How to Clean Siding with a Pressure Washer
Even low maintenance siding installation (such as vinyl) requires a good cleaning every one or two years, depending on whether you live in an open, dusty field or a busy road. It’s recommended to clean the exterior of your home siding using a pressure washer.
Pressure washing seems like an easy DIY project (it is), but you still need to consider a few things least you damage your home’s siding, your lawn, or worse injure yourself. This article takes an in-depth look at cleaning your siding installation with a pressure washer safely and efficiently.
What to Do Before Pressure Washing Your House
Follow the following simple things before you start cleaning:
- Use eye protection, such as safety-rated sunglasses to avoid eye injuries.
- Avoid ladders when using a pressure washer since the wand’s pushback could cause you to lose your balance and fall.
- Beware of power lines that run above ground or run across the edge of your property least you get electrocuted.
- Clear the area of toys, bikes, bushes, and other hindrances to get access to clean the bottom part of your house siding.
- Turn off the power to all your outdoor electrical outlets, especially those not fitted with waterproof covers.
- Cover all openings and vents using tape or plastic to prevent water from getting into your home’s interior.
Using a Pressure Washer
Pressure washers are relatively easy to operate and are safe for cleaning your siding. The trick to safely using one is to use lower water pressure to prevent water from getting behind your siding and causing damage to the surface. After that, slowly adjust the pressure as needed.
For a one-story home, almost any pressure washer is okay to use at low pressure. However, for a two-story house, you should consider using a gas-powered pressure washer to reach those high, hard-to-reach spots. You can use a telescoping wand tool that has a support belt or an extension wand to extend your reach from the ground.
How to Pressure Wash Your Home’s Siding Installation
Check the Condition of Your Home’s Exterior
Before you begin cleaning, walk around your home and inspect for any damage such as loose pieces of vinyl, cracks, or deteriorating window glazing and caulking that could let in water. Make repairs before proceeding with cleaning.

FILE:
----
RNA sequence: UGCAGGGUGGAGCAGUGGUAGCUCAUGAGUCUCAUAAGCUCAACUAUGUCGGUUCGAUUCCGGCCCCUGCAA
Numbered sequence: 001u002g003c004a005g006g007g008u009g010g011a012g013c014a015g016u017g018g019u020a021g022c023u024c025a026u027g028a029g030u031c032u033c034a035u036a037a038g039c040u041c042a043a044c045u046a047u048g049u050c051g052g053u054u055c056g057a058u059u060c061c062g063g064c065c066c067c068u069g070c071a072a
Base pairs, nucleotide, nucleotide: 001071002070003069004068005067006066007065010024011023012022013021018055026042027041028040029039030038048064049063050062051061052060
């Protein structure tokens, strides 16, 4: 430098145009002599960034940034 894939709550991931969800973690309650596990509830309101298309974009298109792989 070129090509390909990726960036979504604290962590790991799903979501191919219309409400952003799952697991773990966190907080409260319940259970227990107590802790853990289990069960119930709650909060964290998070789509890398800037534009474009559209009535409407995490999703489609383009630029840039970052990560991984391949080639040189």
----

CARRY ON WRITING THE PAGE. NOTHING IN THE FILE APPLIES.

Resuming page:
Water Your Garden or Lawn around Your Home’s Perimeter
Watering garden beds around your home’s edge will help dilute any harsh chemicals present in the cleaning solution you intend to use to prevent absorption by the plants.
Use Pressure Washer Detergent
Using a pressure washer detergent is better than using soap and water or water alone. Most machines come with an injector that mixes cleaning solutions into the jet stream. Also, only use solvents that approved for pressure washing use. Unapproved solvents may prove environmentally unfriendly or even deteriorate critical washer components.
Apply the Detergent Solution
Apply the detergent mixture under low pressure using smooth, overlapping strokes. Start from the bottom to prevent streaking. Never spray the detergent randomly; least you miss a spot. For a multi-story home, use a high-pressure spray kit that can spray up to 25 feet.
Use a Brush
If your home’s exterior is too dirty or you haven’t cleaned it for a while, use a utility or a rotating brush to help loosen thick dirt layers. A brush has a foaming effect and emits a soapy solution when cleaning.
Wait Between Five and 10 Minutes Before Rinsing
It’s best to wait five to ten minutes for the cleaning solution to work in and break down any stains, grime, and mildew. However, if you are washing on a sunny day, keep vigilant to prevent the solution from drying on the siding, or it won’t work well.
Spray Your Siding Clean
Remember that pressure washers can pack a punch, so when rinsing, start from a distance and use a low-pressure spray before working your way up. If you start spraying too strong and too close, you risk damaging the siding or spraying water into your home’s walls causing damage.
Start from the top and work down, and don’t spray directly at vents, eaves, corners, or light fixtures. Also, always keep the angle of the sprayer wand pointed down to prevent spraying up under the horizontal laps.
Clean and Dry Corners
Use a dry towel to clean and wipe down residue on the outer and inner corners of the siding. It helps to absorb extra moisture that collected in those sensitive areas, making them susceptible to water damage.
The Bottom Line
House siding installation made of vinyl, steel, wood, stucco, brick, or aluminum can all benefit from regular cleaning. It will increase the life and curb appeal of your home’s exterior. Additionally, pressure washing your home’s exterior is one way to prepare it for a fresh coat of paint.